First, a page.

In my 13 year ultrarunning career I have started (and finished) 21 100-mile races including 5 Western States’. While each race has been a unique experience, what they all have in common is the unknown aspect of the last 30 miles. Even after running 100 miles 21 different times I never know what’s in store for me after Cal 2 at WS, or Brighton at WF, or Chantry at AC, or Camp Ten Bear 2 at VT. I love that about 100 milers but it’s also what makes them different, mysterious and capricious.

I am suggesting that on the sport’s greatest stage, it would be best if every competitor knows the post-70 mile feeling prior to experiencing it at Western States.

Would you really want to play your first ever round of golf at Augusta National or have your first ever horse race at Churchill Downs? Indeed, you are not legally permitted to run your first marathon at Boston so why not make Western States something you need to earn? It could still be entirely egalitarian. In fact, it might be even more so when everyone on the starting line would have experienced, at least once, what it’s like to run down the trail at night with trashed quads on blistered feet feeling like they’re about to puke. It may be just me but that stuff doesn’t happen in 50 milers and 100k’s.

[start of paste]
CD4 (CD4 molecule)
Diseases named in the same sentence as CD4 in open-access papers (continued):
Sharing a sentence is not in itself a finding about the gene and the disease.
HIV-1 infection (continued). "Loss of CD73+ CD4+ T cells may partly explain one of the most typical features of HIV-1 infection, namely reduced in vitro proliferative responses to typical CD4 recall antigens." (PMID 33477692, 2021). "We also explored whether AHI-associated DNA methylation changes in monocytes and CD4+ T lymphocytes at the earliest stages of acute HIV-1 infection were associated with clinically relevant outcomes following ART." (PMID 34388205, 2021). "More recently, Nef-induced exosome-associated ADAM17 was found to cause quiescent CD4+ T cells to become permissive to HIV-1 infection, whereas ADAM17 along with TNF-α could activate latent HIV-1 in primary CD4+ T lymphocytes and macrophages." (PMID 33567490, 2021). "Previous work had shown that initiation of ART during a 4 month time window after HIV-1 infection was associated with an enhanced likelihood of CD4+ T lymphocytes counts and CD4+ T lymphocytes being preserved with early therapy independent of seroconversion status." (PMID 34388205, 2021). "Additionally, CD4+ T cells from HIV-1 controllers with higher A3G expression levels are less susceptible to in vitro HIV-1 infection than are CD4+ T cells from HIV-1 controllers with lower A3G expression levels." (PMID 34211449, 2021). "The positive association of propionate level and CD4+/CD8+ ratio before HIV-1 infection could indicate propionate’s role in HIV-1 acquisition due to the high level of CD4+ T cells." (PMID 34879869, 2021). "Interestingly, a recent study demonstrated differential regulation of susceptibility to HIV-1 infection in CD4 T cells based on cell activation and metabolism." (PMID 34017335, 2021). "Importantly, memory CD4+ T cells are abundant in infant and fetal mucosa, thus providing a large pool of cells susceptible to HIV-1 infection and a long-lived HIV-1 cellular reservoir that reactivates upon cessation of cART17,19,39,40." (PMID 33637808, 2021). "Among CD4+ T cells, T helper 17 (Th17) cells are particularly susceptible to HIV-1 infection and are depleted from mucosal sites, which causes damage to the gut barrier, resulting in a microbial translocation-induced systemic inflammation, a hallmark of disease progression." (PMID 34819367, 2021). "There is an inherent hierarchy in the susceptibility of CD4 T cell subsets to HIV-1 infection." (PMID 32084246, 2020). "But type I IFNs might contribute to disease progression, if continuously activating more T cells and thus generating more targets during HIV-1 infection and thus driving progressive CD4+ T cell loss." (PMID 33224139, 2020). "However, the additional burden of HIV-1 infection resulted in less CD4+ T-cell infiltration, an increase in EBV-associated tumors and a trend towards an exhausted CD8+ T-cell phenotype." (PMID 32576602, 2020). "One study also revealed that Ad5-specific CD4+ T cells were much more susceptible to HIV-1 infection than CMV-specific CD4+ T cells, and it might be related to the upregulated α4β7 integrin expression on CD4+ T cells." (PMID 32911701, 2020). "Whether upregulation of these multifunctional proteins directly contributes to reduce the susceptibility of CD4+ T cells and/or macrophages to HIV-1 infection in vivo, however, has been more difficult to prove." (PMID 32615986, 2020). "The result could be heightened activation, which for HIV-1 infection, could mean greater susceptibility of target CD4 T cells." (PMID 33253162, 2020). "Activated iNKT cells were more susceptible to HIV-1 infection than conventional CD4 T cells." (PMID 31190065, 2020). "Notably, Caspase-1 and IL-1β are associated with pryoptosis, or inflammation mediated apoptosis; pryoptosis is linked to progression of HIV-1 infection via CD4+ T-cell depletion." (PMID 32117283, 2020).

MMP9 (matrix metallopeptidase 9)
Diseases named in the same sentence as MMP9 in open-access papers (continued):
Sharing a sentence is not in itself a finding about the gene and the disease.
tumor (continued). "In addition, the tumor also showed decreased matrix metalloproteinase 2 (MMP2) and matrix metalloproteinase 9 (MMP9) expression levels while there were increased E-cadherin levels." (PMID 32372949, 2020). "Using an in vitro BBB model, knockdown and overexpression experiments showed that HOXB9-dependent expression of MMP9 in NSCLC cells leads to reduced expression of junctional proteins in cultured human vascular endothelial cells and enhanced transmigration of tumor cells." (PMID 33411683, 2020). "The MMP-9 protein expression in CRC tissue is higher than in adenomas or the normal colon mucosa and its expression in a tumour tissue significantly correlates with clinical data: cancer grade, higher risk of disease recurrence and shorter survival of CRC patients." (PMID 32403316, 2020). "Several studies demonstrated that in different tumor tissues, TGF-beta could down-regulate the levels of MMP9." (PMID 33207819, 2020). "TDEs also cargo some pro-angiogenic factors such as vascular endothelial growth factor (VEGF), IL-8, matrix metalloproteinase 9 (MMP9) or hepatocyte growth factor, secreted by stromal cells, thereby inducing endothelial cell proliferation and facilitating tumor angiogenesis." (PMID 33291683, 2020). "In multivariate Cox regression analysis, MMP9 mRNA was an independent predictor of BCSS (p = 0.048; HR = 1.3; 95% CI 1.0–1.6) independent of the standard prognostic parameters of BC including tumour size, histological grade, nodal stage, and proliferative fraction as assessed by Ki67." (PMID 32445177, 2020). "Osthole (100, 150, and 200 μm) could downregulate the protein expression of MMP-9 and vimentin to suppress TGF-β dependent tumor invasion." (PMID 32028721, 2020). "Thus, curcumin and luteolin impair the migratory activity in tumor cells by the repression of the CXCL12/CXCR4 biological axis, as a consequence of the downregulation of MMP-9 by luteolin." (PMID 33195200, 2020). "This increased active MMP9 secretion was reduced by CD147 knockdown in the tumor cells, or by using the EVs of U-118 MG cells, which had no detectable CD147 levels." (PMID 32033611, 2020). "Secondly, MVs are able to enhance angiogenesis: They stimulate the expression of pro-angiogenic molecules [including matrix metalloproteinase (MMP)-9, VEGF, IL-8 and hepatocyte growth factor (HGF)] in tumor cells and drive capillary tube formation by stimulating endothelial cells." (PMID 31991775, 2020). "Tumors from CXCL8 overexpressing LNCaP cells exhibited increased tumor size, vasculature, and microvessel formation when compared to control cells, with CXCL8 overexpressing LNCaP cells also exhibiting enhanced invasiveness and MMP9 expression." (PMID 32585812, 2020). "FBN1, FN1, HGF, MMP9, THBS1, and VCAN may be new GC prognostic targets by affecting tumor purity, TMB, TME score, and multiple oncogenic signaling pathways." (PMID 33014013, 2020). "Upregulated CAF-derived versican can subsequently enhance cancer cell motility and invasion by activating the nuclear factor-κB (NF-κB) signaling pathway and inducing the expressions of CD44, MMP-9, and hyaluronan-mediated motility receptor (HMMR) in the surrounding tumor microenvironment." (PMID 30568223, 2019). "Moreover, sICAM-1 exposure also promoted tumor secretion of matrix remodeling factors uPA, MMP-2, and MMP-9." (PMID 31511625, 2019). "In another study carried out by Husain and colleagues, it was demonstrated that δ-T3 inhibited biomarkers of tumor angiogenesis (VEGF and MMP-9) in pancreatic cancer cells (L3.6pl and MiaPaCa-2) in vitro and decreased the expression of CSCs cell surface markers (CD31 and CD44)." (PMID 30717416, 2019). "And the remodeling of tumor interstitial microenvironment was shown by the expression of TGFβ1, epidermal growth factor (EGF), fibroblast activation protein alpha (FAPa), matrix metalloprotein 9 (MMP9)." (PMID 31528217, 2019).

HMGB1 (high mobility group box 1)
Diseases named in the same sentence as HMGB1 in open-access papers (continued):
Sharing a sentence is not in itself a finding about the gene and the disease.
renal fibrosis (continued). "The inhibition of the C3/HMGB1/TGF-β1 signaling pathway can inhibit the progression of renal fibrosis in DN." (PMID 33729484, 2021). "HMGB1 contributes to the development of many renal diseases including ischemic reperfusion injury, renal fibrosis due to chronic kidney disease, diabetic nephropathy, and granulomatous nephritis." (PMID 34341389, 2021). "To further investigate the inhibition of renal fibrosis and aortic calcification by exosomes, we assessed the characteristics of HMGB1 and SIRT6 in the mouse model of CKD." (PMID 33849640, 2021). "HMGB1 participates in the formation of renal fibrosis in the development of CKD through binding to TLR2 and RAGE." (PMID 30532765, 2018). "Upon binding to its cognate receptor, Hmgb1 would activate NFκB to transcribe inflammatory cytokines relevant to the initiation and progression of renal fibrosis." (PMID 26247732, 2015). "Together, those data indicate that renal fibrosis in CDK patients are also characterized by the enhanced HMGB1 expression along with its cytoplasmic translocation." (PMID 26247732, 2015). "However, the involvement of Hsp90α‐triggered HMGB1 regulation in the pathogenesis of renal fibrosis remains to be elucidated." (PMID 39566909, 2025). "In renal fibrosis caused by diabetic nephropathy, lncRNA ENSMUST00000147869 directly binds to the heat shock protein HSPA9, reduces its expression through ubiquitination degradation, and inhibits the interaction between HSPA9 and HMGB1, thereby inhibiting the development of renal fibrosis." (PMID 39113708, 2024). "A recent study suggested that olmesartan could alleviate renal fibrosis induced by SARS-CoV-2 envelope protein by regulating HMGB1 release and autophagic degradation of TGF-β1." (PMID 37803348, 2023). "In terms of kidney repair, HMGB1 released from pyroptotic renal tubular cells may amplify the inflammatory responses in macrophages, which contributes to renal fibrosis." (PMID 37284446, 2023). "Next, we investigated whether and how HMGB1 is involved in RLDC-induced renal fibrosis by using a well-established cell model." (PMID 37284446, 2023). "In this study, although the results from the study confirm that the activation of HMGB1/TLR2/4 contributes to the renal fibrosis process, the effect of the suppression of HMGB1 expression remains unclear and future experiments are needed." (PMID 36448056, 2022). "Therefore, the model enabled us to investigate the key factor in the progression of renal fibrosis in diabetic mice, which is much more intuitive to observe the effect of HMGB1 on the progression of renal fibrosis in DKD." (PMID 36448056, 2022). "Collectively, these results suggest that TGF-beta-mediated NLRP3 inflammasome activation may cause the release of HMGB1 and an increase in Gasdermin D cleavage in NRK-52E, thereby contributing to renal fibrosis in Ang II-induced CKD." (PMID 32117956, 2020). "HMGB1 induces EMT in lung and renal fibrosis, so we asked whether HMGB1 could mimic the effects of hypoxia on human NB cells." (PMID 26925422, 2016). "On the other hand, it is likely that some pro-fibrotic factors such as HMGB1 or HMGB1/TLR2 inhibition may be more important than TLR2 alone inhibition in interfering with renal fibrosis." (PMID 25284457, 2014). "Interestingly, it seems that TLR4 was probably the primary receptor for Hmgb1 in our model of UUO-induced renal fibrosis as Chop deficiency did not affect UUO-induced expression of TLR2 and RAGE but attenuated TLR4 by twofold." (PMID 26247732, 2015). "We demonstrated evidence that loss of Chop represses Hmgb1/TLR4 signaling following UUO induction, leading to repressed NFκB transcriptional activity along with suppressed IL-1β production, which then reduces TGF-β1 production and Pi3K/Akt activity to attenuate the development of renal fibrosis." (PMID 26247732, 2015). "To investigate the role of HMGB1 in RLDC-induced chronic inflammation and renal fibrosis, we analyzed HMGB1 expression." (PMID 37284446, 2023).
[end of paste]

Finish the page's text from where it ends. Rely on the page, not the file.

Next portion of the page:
Perhaps I am being elitist. Perhaps, as a 100-mile guy, I am playing to my bias. If so, I am guilty as charged. However, I believe the essence of the race can be maintained and even enhanced by changing this aspect of the qualifying standard. I have not done the research but I have a hunch that there are a large number of runners out there who have started and not finished one 100-miler in their lives. My guess is that many of those runners have had that experience at Western States.

As egalitarian as the race wishes to be (and I support that notion 100%). 100-mile racing is not for everyone. Take a look at the record sometime. Take a look at the number of fast 50k, 50 mile and 100k runners who simply can’t get it done in a 100 miler. I don’t mean to be mean or rude to those people I am just pointing to the data. There are 7 hour 50 milers out there who have tried, and failed, in every 100 miler they’ve entered. Seems to me a 100-mile prerequisite would fix that.

I know this suggestion will not be popular with those folks out there who want to run Western States as their once-in-a-lifetime experience. In fact, those people may be pretty upset with me right now. They might be saying,

“Who the heck is this jerk spouting off about 100-mile prerequisites. Not everyone can hop off the couch, drop everything in their life, and run 100 miles.”

I know, I know. I get that. But, I am also saying that this is THE Western States Endurance Run -- the best 100-mile race in the world. To make it even better, make everyone run 100 miles somewhere else first. The race, and the sport, would be better for it.

This is the 3rd installment of the 2009 Western States Synchroblog Project. See what other ideas my fellow synchrobloggers have to make Western States better.